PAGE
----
Tony Went to the Bodega but He Didn't Buy Anything

by Martin Espada
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Themes and Meanings

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Last Updated on May 5, 2015, by eNotes Editorial. Word Count: 498

A political poet, Espada sings of the urban poor and other disenfranchised members of society. A Puerto Rican activist from Brooklyn, Espada has worked as a tenant lawyer and advocate for socially liberal causes. His poetry often describes the struggle of immigrant Americans striving to overcome economic disadvantage, discrimination, or political corruption. In “Tony Went to the Bodega but He Didn’t Buy Anything” Espada portrays the struggle some Latinos encounter in bridging two cultural spheres.

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The poem suggests more than it tells about Tony’s life story, which is consistent with Lowell’s description of the tendencies of the imagist poet. Each of the six stanzas presents a snapshot of the boy’s experience as an inner-city immigrant lad. The poet elicits the readers’ sympathies with his vignette of the nine-year-old “puertorriqueño boy.” Tony is “mongrel-skinny” and “had to find work” even though he is just a child. The scene in the bodega shows how Tony learns from experience. He takes lessons from Makengo the Cuban to learn how to do business. Stanza 3 reveals that Tony is an intelligent youth. He is able to leave the projects and attend law school. However, the opportunity does not offer Tony a better life as might be expected. Tony misses Spanish speakers and the smell of cooking in his neighborhood hallways. Divorced from his roots, Tony is lost in a hostile landscape of “white faces.” In these stanzas, Espada is reminding his readers that success and education should not depend on one having to abandon his or her cultural identity.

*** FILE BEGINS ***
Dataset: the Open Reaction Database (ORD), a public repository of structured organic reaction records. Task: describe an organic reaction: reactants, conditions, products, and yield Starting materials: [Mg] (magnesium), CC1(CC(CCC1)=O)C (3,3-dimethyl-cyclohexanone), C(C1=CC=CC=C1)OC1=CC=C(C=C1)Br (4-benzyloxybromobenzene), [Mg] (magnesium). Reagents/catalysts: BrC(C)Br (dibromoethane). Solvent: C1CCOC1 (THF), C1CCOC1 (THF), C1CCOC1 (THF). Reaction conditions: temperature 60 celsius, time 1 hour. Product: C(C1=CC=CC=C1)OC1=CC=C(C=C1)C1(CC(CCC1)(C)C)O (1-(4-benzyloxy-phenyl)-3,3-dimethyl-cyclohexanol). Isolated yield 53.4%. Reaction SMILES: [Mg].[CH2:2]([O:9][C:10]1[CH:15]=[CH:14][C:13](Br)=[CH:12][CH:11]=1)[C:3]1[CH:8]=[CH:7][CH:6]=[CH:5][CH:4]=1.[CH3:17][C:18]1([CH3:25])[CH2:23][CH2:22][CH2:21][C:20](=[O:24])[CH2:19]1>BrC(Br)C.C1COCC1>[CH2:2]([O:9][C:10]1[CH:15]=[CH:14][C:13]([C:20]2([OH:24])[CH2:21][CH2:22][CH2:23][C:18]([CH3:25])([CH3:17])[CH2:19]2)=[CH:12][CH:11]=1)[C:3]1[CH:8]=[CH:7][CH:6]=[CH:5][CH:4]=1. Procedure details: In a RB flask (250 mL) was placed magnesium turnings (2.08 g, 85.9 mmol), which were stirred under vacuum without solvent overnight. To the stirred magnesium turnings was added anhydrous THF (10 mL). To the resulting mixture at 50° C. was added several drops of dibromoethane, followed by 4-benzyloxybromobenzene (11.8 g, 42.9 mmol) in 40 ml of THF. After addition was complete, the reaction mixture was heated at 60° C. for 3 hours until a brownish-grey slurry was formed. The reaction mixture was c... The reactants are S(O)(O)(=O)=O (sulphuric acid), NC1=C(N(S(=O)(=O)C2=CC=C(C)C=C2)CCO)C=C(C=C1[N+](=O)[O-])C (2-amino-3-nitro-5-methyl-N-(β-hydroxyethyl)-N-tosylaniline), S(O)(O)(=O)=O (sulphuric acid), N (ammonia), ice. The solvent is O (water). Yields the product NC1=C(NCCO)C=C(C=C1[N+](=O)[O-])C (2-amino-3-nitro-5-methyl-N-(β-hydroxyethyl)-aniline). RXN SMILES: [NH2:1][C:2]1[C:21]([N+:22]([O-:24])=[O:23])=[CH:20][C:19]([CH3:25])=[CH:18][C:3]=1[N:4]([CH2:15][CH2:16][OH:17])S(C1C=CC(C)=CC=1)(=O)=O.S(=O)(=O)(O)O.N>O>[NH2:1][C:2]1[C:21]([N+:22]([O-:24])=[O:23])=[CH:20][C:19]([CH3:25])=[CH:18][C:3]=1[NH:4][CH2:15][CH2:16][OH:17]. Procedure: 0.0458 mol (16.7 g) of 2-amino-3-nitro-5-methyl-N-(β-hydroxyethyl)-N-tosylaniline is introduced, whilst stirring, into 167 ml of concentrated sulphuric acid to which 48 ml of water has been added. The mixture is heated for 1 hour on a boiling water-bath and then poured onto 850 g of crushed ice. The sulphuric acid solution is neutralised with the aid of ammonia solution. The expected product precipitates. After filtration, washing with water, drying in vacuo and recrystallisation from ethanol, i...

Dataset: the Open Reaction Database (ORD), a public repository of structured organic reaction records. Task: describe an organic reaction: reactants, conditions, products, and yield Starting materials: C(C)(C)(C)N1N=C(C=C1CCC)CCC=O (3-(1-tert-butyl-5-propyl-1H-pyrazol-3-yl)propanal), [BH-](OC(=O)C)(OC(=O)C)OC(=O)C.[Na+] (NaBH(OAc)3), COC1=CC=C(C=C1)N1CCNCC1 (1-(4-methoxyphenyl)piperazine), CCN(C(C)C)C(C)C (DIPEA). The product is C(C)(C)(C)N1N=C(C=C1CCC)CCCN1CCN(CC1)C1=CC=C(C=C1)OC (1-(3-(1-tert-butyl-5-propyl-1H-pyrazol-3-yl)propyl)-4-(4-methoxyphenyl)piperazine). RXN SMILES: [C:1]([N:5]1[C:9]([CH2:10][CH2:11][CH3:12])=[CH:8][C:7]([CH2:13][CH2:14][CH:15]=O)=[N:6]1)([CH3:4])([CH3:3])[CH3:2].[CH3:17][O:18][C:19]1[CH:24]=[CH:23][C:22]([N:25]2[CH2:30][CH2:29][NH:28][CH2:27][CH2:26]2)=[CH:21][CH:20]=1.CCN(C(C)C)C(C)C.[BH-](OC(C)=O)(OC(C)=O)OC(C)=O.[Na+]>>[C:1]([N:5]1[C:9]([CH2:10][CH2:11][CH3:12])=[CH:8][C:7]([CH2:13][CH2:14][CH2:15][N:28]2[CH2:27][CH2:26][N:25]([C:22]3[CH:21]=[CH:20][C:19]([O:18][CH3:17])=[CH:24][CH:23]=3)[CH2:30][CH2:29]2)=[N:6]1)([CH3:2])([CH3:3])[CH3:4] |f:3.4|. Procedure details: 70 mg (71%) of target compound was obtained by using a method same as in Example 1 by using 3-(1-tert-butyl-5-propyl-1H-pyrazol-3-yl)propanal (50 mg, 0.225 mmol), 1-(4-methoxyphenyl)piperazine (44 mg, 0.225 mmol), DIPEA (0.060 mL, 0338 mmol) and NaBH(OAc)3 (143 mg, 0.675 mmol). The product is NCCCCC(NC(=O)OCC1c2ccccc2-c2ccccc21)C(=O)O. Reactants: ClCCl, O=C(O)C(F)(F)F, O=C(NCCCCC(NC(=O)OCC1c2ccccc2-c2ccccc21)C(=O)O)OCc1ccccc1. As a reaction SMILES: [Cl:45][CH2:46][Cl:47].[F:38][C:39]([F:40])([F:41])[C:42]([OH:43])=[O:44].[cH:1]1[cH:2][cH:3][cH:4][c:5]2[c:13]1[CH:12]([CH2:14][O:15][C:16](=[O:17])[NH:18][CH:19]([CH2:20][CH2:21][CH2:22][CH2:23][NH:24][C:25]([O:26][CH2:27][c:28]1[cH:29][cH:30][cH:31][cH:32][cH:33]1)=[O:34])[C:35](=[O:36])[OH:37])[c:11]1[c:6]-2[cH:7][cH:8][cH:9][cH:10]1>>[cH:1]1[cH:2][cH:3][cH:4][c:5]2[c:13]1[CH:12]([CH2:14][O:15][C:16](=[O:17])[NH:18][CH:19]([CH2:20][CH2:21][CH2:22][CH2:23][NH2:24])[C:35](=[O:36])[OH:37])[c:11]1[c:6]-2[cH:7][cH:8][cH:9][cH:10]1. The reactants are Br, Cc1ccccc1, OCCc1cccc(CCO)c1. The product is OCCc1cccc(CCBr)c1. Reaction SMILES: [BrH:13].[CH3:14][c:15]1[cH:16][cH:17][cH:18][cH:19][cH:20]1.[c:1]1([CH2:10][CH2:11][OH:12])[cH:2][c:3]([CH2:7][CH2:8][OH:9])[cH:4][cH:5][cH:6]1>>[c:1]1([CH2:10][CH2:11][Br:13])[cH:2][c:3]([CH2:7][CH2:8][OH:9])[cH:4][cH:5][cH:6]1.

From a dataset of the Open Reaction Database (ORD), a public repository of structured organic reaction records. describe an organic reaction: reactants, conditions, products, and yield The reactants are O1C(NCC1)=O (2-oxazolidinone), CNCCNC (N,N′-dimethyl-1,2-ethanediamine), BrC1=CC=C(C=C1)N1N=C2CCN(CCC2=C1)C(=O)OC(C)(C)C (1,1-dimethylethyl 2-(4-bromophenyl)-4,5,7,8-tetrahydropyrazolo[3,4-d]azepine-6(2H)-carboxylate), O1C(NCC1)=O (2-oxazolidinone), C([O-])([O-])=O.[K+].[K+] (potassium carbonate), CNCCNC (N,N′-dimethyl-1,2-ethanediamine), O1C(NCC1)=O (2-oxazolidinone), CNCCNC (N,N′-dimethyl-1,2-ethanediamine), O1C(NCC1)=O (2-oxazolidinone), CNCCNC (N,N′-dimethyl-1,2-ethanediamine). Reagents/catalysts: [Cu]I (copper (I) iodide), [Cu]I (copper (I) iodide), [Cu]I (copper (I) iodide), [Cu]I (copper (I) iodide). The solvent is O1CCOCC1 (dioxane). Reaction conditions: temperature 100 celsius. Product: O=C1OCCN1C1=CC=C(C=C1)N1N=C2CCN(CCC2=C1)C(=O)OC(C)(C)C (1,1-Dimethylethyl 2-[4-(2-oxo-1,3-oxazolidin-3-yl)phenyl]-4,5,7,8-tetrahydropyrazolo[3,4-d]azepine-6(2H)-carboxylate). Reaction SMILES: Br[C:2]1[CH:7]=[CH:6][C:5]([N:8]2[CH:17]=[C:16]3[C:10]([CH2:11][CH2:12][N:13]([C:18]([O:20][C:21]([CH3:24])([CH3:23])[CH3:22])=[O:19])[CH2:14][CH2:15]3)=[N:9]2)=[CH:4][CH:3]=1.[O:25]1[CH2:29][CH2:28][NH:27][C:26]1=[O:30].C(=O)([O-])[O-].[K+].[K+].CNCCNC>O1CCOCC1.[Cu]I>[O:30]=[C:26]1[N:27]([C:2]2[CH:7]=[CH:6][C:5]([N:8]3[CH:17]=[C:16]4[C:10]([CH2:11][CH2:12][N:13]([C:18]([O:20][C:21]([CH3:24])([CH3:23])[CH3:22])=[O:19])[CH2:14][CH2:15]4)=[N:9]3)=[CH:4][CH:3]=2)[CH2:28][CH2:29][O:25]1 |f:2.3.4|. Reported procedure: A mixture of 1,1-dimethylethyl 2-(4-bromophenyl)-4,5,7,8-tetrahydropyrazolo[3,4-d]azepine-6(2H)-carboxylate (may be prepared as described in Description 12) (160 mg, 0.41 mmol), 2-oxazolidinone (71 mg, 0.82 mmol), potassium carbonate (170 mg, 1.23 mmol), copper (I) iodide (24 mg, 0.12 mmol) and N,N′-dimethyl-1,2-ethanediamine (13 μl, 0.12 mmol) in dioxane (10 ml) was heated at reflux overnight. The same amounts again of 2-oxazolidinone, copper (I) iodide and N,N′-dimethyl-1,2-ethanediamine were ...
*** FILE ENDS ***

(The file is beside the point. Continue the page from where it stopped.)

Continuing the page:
The bridge for Tony is represented in stanza 5: “Tony went to the bodega/ but he didn’t buy anything.” What the bodega offers the adult, educated Tony is not merchandise but a sense of belonging. The Boston projects remind him of his native Long Island. He is satisfied to listen to the customers speaking Spanish, and he grins from enjoyment, not from a need to charm customers. The people look familiar. They, too, are “island-brown.” Espada concludes in stanza 6 that Tony’s story is a “rice and beans/ success story.” The description is an artful play on words—the rice and beans of Spanish speakers in a Boston baked bean environment. At the close of the poem, Tony is no longer poor; he has risen in society; hence, he lives above the bodega. His sense of belonging is firmly rooted in the society he knew as a child. He cannot turn his back on his roots.

In an interview for the Milwaukee Journal Sentinel, Espada recalled that being the only Puerto Rican in town while growing up in Long Island was difficult. His response was poetry: “I needed a way to respond. I think poetry is a great way to assert your humanity.” Thus Espada’s poem about Tony reflects not only his own experience as a lawyer-poet but also the struggles of those who find themselves isolated or disenfranchised, seeking to reconcile different cultural, educational, or social realms.

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